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Forum » SpaceEngine » Feedback and Suggestions » Desert with Life - a new planet class
Desert with Life - a new planet class
anonymousgamerDate: Sunday, 15.07.2012, 09:42 | Message # 1
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I see no reason that life can't exist on desert planets. As long as the atmosphere contains some water vapor (evident by clouds) then of course life would be possible there. They should, however, be rarer than Terras With Life, though.




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boyan3001Date: Sunday, 15.07.2012, 12:47 | Message # 2
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Arrakis? (:




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TalismanDate: Sunday, 15.07.2012, 18:43 | Message # 3
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I agree, that would be interesting! cool




 
Hasforjs97Date: Monday, 16.07.2012, 08:06 | Message # 4
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It would be a good idea, because they could also have underground water or something like that. Currently I'm creating a system which has one desert with life.




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matty406Date: Monday, 16.07.2012, 14:52 | Message # 5
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Tusken Raiders, anyone?
 
Joey_PenguinDate: Friday, 27.07.2012, 01:17 | Message # 6
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It's a big universe, anything's possible. I'd like to see a Titanian with life.




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EleSigmaDate: Friday, 27.07.2012, 01:44 | Message # 7
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I'd only want it in if you could see animals or civilization on the desert or Titanian planets. That is what makes Terra's with life awesome, you can see the greenery of the forests and grassy fields while life on a desert or titan would be harder to represent since it would probably would not be on permanently sticking it out on the surface of a desert or titan planet.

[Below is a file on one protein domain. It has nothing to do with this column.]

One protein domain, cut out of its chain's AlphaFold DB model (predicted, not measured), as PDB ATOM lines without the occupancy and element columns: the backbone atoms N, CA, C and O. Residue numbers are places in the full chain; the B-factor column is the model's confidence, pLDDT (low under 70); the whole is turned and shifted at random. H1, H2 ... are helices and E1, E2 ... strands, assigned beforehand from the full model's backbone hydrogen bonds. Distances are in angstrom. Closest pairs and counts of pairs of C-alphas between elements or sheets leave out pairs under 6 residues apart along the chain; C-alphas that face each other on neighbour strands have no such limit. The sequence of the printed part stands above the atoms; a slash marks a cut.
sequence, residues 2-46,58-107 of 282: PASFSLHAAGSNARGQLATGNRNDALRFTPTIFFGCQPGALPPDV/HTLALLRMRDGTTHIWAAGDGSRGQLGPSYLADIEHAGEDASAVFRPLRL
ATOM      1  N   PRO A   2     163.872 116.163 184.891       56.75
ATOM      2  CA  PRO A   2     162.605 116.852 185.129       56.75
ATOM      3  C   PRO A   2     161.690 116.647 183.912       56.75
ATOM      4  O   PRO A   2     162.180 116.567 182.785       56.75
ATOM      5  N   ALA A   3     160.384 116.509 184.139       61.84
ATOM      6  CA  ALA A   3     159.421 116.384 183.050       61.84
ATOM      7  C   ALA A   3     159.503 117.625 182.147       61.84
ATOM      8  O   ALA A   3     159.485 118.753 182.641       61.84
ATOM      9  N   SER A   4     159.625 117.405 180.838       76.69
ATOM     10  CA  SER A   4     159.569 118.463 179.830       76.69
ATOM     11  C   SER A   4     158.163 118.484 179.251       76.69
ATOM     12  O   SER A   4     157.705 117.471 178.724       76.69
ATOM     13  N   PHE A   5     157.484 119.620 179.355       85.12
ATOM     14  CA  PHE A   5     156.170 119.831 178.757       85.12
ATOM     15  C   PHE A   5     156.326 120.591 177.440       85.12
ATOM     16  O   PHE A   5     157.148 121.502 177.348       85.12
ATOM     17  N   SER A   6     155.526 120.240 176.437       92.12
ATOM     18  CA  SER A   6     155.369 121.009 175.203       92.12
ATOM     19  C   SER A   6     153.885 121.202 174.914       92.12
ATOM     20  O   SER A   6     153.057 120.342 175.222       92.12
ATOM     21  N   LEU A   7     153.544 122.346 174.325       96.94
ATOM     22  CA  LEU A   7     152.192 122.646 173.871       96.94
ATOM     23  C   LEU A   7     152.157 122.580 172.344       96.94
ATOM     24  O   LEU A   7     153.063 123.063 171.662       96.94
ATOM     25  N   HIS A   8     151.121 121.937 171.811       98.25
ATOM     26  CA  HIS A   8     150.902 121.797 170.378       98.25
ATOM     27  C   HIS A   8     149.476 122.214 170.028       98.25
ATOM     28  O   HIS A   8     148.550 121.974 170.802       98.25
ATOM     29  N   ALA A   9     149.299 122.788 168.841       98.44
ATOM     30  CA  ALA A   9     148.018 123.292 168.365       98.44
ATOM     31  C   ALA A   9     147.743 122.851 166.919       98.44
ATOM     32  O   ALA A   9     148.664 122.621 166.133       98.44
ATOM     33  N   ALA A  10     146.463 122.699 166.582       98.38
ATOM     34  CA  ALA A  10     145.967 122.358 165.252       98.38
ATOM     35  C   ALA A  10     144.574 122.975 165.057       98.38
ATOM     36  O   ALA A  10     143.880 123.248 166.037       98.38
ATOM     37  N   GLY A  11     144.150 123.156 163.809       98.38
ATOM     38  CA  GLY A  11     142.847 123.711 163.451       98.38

Also this is why I pass over Oceanic planets with life, they look just like the ones with no life, unless I'm missing something about them.


Edited by EleSigma - Friday, 27.07.2012, 01:48
 
SpaceEngineerDate: Friday, 27.07.2012, 01:56 | Message # 8
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Ok, so we shall think out a more complex life system for SE.

Which biospheres on the basis of location are possible?

1) Underwater only (under-ice as option)
2) Underwater and land
3) Land only
4) Atmospheric only - for gas giants

Which biospheres on the basis of biochemistry are possible?

1) Carbon-based in water (Earth like)
2) Nitrogen-based in ammonia (for Titans?)
3) ???
--- more deep classification - DNA/RNA/???, Oxygen/Sulfur/???, Photosynthesis/Chemosynthesis/???, etc.

Which biospheres on the basis of evolution stage are possible?

1) Unicellular (prokaryotes/eukaryote/multinucleic)
2) Multicellular
a) plants
b) animals
с) fungus
d) ???

*





 
Joey_PenguinDate: Friday, 27.07.2012, 04:15 | Message # 9
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Even here on Earth, we have extremophiles that can thrive in environments that would never support anything else. Perhaps we could have mats of fungus or bacteria in place of vegetation for the more "out there" worlds. They could grow along the coastline, have different "moldy" textures, and perhaps have more exotic colors, like red or periwinkle.




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Edited by Joey_Penguin - Friday, 27.07.2012, 18:03